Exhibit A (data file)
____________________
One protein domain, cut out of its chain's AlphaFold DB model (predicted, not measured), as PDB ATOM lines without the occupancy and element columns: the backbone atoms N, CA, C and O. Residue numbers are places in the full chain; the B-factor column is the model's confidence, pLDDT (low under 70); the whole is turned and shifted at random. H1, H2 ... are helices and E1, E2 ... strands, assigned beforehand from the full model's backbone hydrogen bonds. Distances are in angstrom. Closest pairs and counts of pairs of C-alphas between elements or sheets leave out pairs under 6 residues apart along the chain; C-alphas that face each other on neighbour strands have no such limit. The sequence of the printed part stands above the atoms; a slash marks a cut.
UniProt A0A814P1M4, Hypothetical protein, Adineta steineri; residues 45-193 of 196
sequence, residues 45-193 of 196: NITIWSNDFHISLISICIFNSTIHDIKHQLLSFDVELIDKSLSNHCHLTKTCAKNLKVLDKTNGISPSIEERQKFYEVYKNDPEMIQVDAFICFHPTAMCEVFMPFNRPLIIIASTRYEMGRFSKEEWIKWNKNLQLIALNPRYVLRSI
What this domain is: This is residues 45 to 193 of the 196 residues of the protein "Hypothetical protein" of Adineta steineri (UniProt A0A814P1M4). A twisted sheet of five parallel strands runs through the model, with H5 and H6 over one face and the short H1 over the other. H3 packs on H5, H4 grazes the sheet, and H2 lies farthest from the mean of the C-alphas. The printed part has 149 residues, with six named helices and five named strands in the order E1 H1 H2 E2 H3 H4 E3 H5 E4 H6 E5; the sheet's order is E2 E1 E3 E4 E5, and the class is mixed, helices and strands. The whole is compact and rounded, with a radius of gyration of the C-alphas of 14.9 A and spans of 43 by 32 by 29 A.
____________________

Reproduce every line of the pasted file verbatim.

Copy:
One protein domain, cut out of its chain's AlphaFold DB model (predicted, not measured), as PDB ATOM lines without the occupancy and element columns: the backbone atoms N, CA, C and O. Residue numbers are places in the full chain; the B-factor column is the model's confidence, pLDDT (low under 70); the whole is turned and shifted at random. H1, H2 ... are helices and E1, E2 ... strands, assigned beforehand from the full model's backbone hydrogen bonds. Distances are in angstrom. Closest pairs and counts of pairs of C-alphas between elements or sheets leave out pairs under 6 residues apart along the chain; C-alphas that face each other on neighbour strands have no such limit. The sequence of the printed part stands above the atoms; a slash marks a cut.
UniProt A0A814P1M4, Hypothetical protein, Adineta steineri; residues 45-193 of 196
sequence, residues 45-193 of 196: NITIWSNDFHISLISICIFNSTIHDIKHQLLSFDVELIDKSLSNHCHLTKTCAKNLKVLDKTNGISPSIEERQKFYEVYKNDPEMIQVDAFICFHPTAMCEVFMPFNRPLIIIASTRYEMGRFSKEEWIKWNKNLQLIALNPRYVLRSI
What this domain is: This is residues 45 to 193 of the 196 residues of the protein "Hypothetical protein" of Adineta steineri (UniProt A0A814P1M4). A twisted sheet of five parallel strands runs through the model, with H5 and H6 over one face and the short H1 over the other. H3 packs on H5, H4 grazes the sheet, and H2 lies farthest from the mean of the C-alphas. The printed part has 149 residues, with six named helices and five named strands in the order E1 H1 H2 E2 H3 H4 E3 H5 E4 H6 E5; the sheet's order is E2 E1 E3 E4 E5, and the class is mixed, helices and strands. The whole is compact and rounded, with a radius of gyration of the C-alphas of 14.9 A and spans of 43 by 32 by 29 A.